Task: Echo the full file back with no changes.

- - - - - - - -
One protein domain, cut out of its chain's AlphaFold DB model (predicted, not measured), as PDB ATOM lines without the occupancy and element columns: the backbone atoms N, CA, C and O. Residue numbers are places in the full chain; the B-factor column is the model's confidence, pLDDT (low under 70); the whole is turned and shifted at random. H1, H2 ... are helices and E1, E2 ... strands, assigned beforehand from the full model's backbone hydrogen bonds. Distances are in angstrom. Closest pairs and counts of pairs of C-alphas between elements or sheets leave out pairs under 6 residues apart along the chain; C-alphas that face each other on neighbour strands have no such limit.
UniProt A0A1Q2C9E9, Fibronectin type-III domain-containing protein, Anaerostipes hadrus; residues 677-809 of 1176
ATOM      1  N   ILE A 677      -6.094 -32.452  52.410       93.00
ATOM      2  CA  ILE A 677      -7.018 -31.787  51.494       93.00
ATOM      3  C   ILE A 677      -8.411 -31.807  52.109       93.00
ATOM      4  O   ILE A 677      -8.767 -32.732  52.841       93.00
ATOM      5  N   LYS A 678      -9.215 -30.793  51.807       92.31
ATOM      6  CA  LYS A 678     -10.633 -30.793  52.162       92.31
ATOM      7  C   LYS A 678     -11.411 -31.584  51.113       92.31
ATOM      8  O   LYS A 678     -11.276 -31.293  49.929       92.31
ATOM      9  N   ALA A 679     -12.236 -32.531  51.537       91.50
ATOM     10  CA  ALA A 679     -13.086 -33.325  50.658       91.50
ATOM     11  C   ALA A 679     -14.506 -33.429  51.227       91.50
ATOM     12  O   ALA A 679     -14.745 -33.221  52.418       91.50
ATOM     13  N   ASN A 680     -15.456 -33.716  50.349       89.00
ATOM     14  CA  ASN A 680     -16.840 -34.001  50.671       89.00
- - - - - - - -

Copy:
One protein domain, cut out of its chain's AlphaFold DB model (predicted, not measured), as PDB ATOM lines without the occupancy and element columns: the backbone atoms N, CA, C and O. Residue numbers are places in the full chain; the B-factor column is the model's confidence, pLDDT (low under 70); the whole is turned and shifted at random. H1, H2 ... are helices and E1, E2 ... strands, assigned beforehand from the full model's backbone hydrogen bonds. Distances are in angstrom. Closest pairs and counts of pairs of C-alphas between elements or sheets leave out pairs under 6 residues apart along the chain; C-alphas that face each other on neighbour strands have no such limit.
UniProt A0A1Q2C9E9, Fibronectin type-III domain-containing protein, Anaerostipes hadrus; residues 677-809 of 1176
ATOM      1  N   ILE A 677      -6.094 -32.452  52.410       93.00
ATOM      2  CA  ILE A 677      -7.018 -31.787  51.494       93.00
ATOM      3  C   ILE A 677      -8.411 -31.807  52.109       93.00
ATOM      4  O   ILE A 677      -8.767 -32.732  52.841       93.00
ATOM      5  N   LYS A 678      -9.215 -30.793  51.807       92.31
ATOM      6  CA  LYS A 678     -10.633 -30.793  52.162       92.31
ATOM      7  C   LYS A 678     -11.411 -31.584  51.113       92.31
ATOM      8  O   LYS A 678     -11.276 -31.293  49.929       92.31
ATOM      9  N   ALA A 679     -12.236 -32.531  51.537       91.50
ATOM     10  CA  ALA A 679     -13.086 -33.325  50.658       91.50
ATOM     11  C   ALA A 679     -14.506 -33.429  51.227       91.50
ATOM     12  O   ALA A 679     -14.745 -33.221  52.418       91.50
ATOM     13  N   ASN A 680     -15.456 -33.716  50.349       89.00
ATOM     14  CA  ASN A 680     -16.840 -34.001  50.671       89.00